Should Tiger Woods break one of the longest droughts of his career and clinch the 2013 US Masters, he has every right to indulge himself in a marathon hotel orgy with 100 carefully selected Atlanta hookers and US$40,000 worth of Perrier Jouët.
Because Tiger Woods has done his time.
Seriously though, should he take home the green jacket this week, it will represent one of the greatest sporting comebacks in recent memory.
To suggest otherwise is simply ridiculous, as one Fairfax scribe has done so in typically belligerent, contrarian style.
Woods’ world ranking slumped to 58 in November 2011. It followed a decade of indisputable dominance, in which he racked up 14 majors and spent the greatest total number of weeks at number one of any professional golfer, ever.
Woods is hard to dislike if you’re a man who likes golf.
He’s one of the greatest athletes to ever emerge and his incredible life story – took up golf at two; first broke 80 at a professional golf course at the age of eight – only adds to his aura.
As an athlete of mixed race – one-quarter Chinese and one-quarter Thai, one-quarter African American, one-eighth Native American, and one-eighth Dutch, Woods has also proved something of an inspiration for other young minorities looking to take up what is a sport inherently designed for the white, cigar-puffing middle-class.
He’s also dabbled in philanthropy, establishing a foundation aimed at promoting golf among inner-city children. Within it is a learning centre that provides college-access program for under-served youth.
But Woods is easy to dislike – particularly if you’re a woman who has no time for golf. Leaving the whole sexual deviancy thing aside, he doesn’t come across too well on the court.
Whether it’s arcing up at fans who take photos in his backswing or chucking his club towards the crowd after an errant shot, Tiger’s Buddhist roots clearly skipped a generation.
While men can appreciate his tenacity and competitive nature, women see a snarling misogynist with an acute sense of entitlement. He’s also made billions off his squeaky-clean image, which some have argued is tantamount to some kind of white collar fraud.
Look, I can understand why some people – particularly women – take issue with Woods on moral grounds. I’m sure his ex-wife hasn’t forgiven him; to her, his indiscretions will never be forgotten.
But holding grudges against celebrities – or elite athletes – is as futile as it is plain stupid. I respect Woods as a golfer. I don’t need to respect him as a bloke. There are lots of people in the public eye who I respect for their ability alone.
Sure, some players go through their entire careers without a single hiccup. Like honest coal-miners, they clock on and give it their all each day, with a minimum of fuss, histrionics and hair product – much like Derek Zoolander’s coal-miner father did.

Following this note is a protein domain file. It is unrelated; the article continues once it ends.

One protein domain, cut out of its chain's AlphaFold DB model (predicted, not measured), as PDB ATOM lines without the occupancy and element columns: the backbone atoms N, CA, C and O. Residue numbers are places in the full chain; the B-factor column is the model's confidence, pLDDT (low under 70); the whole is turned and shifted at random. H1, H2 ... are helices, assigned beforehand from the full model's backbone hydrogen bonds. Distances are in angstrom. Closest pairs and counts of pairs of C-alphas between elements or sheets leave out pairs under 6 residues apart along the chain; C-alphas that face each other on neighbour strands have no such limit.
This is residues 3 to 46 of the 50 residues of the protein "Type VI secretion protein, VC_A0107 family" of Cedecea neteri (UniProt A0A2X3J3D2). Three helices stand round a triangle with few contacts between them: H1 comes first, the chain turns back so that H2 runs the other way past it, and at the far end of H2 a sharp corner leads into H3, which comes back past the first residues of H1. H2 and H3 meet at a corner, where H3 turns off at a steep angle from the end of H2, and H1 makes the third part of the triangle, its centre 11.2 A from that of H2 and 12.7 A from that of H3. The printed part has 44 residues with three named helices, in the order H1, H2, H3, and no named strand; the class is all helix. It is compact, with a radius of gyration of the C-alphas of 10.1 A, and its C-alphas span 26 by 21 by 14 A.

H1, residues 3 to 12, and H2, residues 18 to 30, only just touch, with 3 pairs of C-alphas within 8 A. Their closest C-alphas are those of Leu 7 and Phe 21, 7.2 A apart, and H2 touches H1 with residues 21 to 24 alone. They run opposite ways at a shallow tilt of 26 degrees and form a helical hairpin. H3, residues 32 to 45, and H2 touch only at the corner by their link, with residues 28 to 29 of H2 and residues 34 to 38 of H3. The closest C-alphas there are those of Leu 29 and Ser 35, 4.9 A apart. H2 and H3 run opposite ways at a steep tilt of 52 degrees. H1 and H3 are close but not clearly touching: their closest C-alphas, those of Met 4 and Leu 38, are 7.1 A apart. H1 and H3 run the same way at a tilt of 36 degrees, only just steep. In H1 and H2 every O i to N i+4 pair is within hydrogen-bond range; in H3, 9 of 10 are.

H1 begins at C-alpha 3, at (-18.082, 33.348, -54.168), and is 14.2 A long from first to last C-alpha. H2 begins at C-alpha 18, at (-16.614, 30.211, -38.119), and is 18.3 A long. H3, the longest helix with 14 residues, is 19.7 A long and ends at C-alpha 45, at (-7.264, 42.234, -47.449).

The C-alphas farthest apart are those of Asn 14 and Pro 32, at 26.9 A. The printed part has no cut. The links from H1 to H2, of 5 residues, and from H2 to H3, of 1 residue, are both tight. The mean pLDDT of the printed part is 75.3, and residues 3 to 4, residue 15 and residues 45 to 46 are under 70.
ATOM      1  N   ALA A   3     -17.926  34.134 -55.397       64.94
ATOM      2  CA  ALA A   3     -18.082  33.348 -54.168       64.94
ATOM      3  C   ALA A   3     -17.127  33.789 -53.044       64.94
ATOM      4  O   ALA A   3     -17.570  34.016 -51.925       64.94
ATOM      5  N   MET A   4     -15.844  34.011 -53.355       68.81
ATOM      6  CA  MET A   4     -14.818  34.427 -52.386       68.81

Michael Hussey is a prime example of how you can forge out a splendid playing career – and, it seems, possibly a post-career stint in the media – just by performing on the field and being a decent guy off it.
And while players like Hussey are not headline grabbers, they certainly have a place in the sporting landscape – just as the Shane Warnes, and the Tiger Woods, of this world do, obviously.
Warney, in particular, is a perfect example of how we can forgive a sportsperson for his human flaws while maintaining a healthy respect for their craft.
So what if he got busted on tape, begging for sex, holding a giant inflatable penis while wearing a Playboy bunny g-string? That could happen to anyone.
Who cares if he was caught on the stump mic saying that Scott Muller “cant’ bowl, can’t throw”? It was a factual statement.
As long as he was performing on the field, we could forgive Shane’s behaviour because he was winning games for Australia. And by Jove, don’t we all love a winner?
So that’s why, as sporting fans, we can look past what Woods did to his own marriage and family. That doesn’t mean we’re condoning his behaviour, obviously.
Golf scribes know how important this guy is to the game of golf. He brings in the crowds and he gets people talking. Brandt Snedeker is a serviceable golfer, but he doesn’t bring people through the turnstiles like Tiger does.
So I’m backing Woods this week at the Masters because he’s good for the game – and it’d be a fitting comeback for a bloke who has copped it left, right and centre over the past few years from sanctimonious journalists who should be more worried about their own private lives.
Good luck Tiger. What’s more, you deserve to blow off a bit of steam once you’ve claimed the victory. And what better way to do so than in a palatial five-star hotel with some of Georgia’s finest?
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